How and where do you get your news? Do you wait for the carrier to toss your paper at the curb? Perhaps you live in a rural area where it's a financial choice between internet and cable TV. Were you letting Stephen Colbert feed you biased snippets on YouTube? Or maybe you're digital only, but lately have found yourself in an echo chamber with the same bloggers and talking heads, but don't have time for much more.
With so much talk about fake news, it's easy to become suspicious about the messages bombarding us on a daily basis. But one thing we can count on is intuition, gut instinct, and the ability to spot BS when it's reeking to high heaven. That's why nonpartisan events like Austin's The Texas Tribune Festival are important, where we can actually meet the names that crawl across our news feed, look 'em in the eye, and decide for ourselves whether they're full of it or genuinely speaking from the heart.
The event is bookended by an opening keynote with U.S. Representative Will Hurd, one of ten Texas Republicans in the House to announce retirement since the 2016 election (five of them this year, thus the moniker Texodus), and closing with Speaker of the House Nancy Pelosi, a one woman cat wrangler who keeps trying to steady the ship amid cries for impeachment.
While those keynotes require a badge, TribFest19 also has an Open Congress that is free to attend.
"We close off Congress in Austin between 7th and 11th, the heart of downtown. We have the street tented; guest speakers, policy makers, politicians get on stage with moderators. Anyone can attend and can walk through without a badge," says Emily Ramshaw, editor-in-chief of The Texas Tribune, a nonpartisan digital news organization that presents the fest.
"We don’t care what you think, we just care that you think. We find it deeply valuable to bring Texans of all stripes to the table, to learn, to decide for themselves, and seek solutions," says Ramshaw.
Find respite from the sun at tents provided by POLITICO, TEXAS 2036, Texas Monthly, and the University of Texas at Austin, and meet lawmakers like U.S. Representative Sylvia Garcia, U.S. Representative Michael McCaul, Texas Education Commissioner Mike Morath, San Antonio Mayor Ron Nirenberg, Texas Comptroller Glenn Hegar, Texas Agriculture Commissioner Sid Miller, and H-E-B President Scott McClelland (who serves as board chair of the Greater Houston Partnership), among others.
"We’ll also be having a wide range of conversations on the future of education, what’s next for the space program, health care, green energy, politics," says Ramshaw, who says there are "less meaty, more fun" things to do at the Open Congress as well.
"Cruz Ortiz is going to bring to life a mural smack in the middle of the festival; we have a book shop powered by BookPeople on site, fun prizes planned. On Congress Avenue there's a health screening by Walmart, performances by the Texas Cultural Trust Young Masters, fruit from Imperfect Produce and, of course, Austin’s hottest food trucks," says Ramshaw, adding that there's also a children's area this year.
Those purchasing a badge will have much to explore: a screening of Border Hustle, a documentary that alleges the only winners in the immigration crisis are the smugglers, cartels and the U.S. detention industry; and a chance to hear more than 30 second responses from Democratic presidential candidates — former HUD Secretary Julián Castro, former U.S. Representative Beto O'Rourke, South Bend Mayor Pete Buttigieg, U.S. Senator Amy Klobuchar, and U.S. Senator Michael Bennet — as well as former Massachusetts governor William Weld, just in case there isn't a Republican primary in Texas.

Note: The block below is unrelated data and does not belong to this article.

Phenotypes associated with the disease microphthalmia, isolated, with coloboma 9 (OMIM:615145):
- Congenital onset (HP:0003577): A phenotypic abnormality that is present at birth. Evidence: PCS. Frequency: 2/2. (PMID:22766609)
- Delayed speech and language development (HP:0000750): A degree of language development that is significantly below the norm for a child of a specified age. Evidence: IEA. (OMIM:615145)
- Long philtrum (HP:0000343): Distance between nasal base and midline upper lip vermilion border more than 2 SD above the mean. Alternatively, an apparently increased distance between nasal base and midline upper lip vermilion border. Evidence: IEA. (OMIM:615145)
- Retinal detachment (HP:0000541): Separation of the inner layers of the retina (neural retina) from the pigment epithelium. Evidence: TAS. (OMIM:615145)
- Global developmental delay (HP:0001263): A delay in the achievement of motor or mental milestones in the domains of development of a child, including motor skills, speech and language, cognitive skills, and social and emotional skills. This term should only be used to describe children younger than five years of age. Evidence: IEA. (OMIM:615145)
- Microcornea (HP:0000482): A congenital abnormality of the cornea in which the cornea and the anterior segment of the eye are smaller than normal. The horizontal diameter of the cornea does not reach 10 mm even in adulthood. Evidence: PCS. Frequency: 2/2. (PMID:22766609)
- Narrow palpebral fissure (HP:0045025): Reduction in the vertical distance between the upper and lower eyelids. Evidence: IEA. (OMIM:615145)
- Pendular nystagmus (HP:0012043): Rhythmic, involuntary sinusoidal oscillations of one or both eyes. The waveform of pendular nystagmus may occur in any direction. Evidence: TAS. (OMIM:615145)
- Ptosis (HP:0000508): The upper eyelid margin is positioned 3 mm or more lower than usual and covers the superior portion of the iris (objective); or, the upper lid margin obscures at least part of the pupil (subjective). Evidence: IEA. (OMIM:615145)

There's a panel with four of the Democratic candidates trying to unseat U.S. Senator John Cornyn: former U.S. Representative Chris Bell, Houston City Council member Amanda Edwards, Air Force veteran MJ Hegar, and state Senator Royce West.
Other highlights include Frank Figliuzzi, former assistant director for counterintelligence for the FBI; he's on a panel that will look at whether the Mueller Report made a difference. And there's a chance to see Ted Cruz sit down with MSNBC host Chris Hayes in a live recording that looks at big tech, the Senate versus the House, and the U.S. Senator's relationship with President Donald Trump.
Dozens of authors also will be signing books on subjects ranging from national security to the Supreme Court and from the education system to behind-the-scenes drama within the White House. Read more in our companion story below.
The Texas Tribune Festival presented by Walmart is scheduled for September 26-28 at 7:30 a.m. to 8:15 p.m. Thursday, 8 a.m. to 10 p.m. Friday, and 8 a.m. to 8:30 p.m. Saturday in downtown Austin. For information, call 512-716-8603 or visit festival.texastribune.org. $200 to $500, with passes for students ($50) and educators ($75).
Open Congress is scheduled for September 28 from 9 a.m. to 5:30 p.m. Saturday on Congress Avenue in Austin. Free.
Keep the Houston Press Free... Since we started the Houston Press, it has been defined as the free, independent voice of Houston, and we would like to keep it that way. Offering our readers free access to incisive coverage of local news, food and culture. Producing stories on everything from political scandals to the hottest new bands, with gutsy reporting, stylish writing, and staffers who've won everything from the Society of Professional Journalists' Sigma Delta Chi feature-writing award to the Casey Medal for Meritorious Journalism. But with local journalism's existence under siege and advertising revenue setbacks having a larger impact, it is important now more than ever for us to rally support behind funding our local journalism. You can help by participating in our "I Support" membership program, allowing us to keep covering Houston with no paywalls.